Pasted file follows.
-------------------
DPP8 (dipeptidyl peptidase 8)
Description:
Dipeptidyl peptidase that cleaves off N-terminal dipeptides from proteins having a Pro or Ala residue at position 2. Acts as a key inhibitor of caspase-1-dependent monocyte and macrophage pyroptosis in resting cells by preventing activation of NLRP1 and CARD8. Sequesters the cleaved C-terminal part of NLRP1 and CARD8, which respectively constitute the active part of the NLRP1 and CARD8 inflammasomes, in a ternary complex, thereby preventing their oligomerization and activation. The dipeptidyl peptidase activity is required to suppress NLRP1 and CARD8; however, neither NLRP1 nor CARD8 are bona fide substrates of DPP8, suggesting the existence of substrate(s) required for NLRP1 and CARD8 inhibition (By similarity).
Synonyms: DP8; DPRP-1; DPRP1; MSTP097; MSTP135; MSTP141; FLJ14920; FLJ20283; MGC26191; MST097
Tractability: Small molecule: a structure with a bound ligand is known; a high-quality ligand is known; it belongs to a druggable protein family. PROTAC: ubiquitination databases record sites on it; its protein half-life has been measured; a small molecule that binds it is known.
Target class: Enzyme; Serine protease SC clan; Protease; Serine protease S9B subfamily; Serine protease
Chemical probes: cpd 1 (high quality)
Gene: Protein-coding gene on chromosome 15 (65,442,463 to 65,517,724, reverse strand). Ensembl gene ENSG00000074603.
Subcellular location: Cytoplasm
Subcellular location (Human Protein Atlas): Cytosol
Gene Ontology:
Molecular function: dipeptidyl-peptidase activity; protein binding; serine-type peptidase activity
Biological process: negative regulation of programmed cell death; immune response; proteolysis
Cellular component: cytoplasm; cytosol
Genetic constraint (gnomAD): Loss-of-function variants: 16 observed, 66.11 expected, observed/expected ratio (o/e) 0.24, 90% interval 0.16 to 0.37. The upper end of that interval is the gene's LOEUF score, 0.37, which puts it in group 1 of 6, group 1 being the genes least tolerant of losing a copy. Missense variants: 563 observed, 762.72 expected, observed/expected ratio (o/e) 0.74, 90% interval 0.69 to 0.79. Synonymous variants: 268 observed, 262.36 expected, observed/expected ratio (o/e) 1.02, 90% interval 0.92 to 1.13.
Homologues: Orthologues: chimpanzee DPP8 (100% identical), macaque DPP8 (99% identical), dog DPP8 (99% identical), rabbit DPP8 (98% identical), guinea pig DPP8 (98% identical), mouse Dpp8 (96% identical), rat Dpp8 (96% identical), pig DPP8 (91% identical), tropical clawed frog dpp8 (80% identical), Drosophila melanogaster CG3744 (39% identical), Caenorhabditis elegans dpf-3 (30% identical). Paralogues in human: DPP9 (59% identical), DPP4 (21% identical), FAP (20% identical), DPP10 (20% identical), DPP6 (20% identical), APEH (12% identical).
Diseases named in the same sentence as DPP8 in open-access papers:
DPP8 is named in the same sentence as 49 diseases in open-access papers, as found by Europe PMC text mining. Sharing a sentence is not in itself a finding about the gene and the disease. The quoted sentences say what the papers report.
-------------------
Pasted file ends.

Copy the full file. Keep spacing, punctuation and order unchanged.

DPP8 (dipeptidyl peptidase 8)
Description:
Dipeptidyl peptidase that cleaves off N-terminal dipeptides from proteins having a Pro or Ala residue at position 2. Acts as a key inhibitor of caspase-1-dependent monocyte and macrophage pyroptosis in resting cells by preventing activation of NLRP1 and CARD8. Sequesters the cleaved C-terminal part of NLRP1 and CARD8, which respectively constitute the active part of the NLRP1 and CARD8 inflammasomes, in a ternary complex, thereby preventing their oligomerization and activation. The dipeptidyl peptidase activity is required to suppress NLRP1 and CARD8; however, neither NLRP1 nor CARD8 are bona fide substrates of DPP8, suggesting the existence of substrate(s) required for NLRP1 and CARD8 inhibition (By similarity).
Synonyms: DP8; DPRP-1; DPRP1; MSTP097; MSTP135; MSTP141; FLJ14920; FLJ20283; MGC26191; MST097
Tractability: Small molecule: a structure with a bound ligand is known; a high-quality ligand is known; it belongs to a druggable protein family. PROTAC: ubiquitination databases record sites on it; its protein half-life has been measured; a small molecule that binds it is known.
Target class: Enzyme; Serine protease SC clan; Protease; Serine protease S9B subfamily; Serine protease
Chemical probes: cpd 1 (high quality)
Gene: Protein-coding gene on chromosome 15 (65,442,463 to 65,517,724, reverse strand). Ensembl gene ENSG00000074603.
Subcellular location: Cytoplasm
Subcellular location (Human Protein Atlas): Cytosol
Gene Ontology:
Molecular function: dipeptidyl-peptidase activity; protein binding; serine-type peptidase activity
Biological process: negative regulation of programmed cell death; immune response; proteolysis
Cellular component: cytoplasm; cytosol
Genetic constraint (gnomAD): Loss-of-function variants: 16 observed, 66.11 expected, observed/expected ratio (o/e) 0.24, 90% interval 0.16 to 0.37. The upper end of that interval is the gene's LOEUF score, 0.37, which puts it in group 1 of 6, group 1 being the genes least tolerant of losing a copy. Missense variants: 563 observed, 762.72 expected, observed/expected ratio (o/e) 0.74, 90% interval 0.69 to 0.79. Synonymous variants: 268 observed, 262.36 expected, observed/expected ratio (o/e) 1.02, 90% interval 0.92 to 1.13.
Homologues: Orthologues: chimpanzee DPP8 (100% identical), macaque DPP8 (99% identical), dog DPP8 (99% identical), rabbit DPP8 (98% identical), guinea pig DPP8 (98% identical), mouse Dpp8 (96% identical), rat Dpp8 (96% identical), pig DPP8 (91% identical), tropical clawed frog dpp8 (80% identical), Drosophila melanogaster CG3744 (39% identical), Caenorhabditis elegans dpf-3 (30% identical). Paralogues in human: DPP9 (59% identical), DPP4 (21% identical), FAP (20% identical), DPP10 (20% identical), DPP6 (20% identical), APEH (12% identical).
Diseases named in the same sentence as DPP8 in open-access papers:
DPP8 is named in the same sentence as 49 diseases in open-access papers, as found by Europe PMC text mining. Sharing a sentence is not in itself a finding about the gene and the disease. The quoted sentences say what the papers report.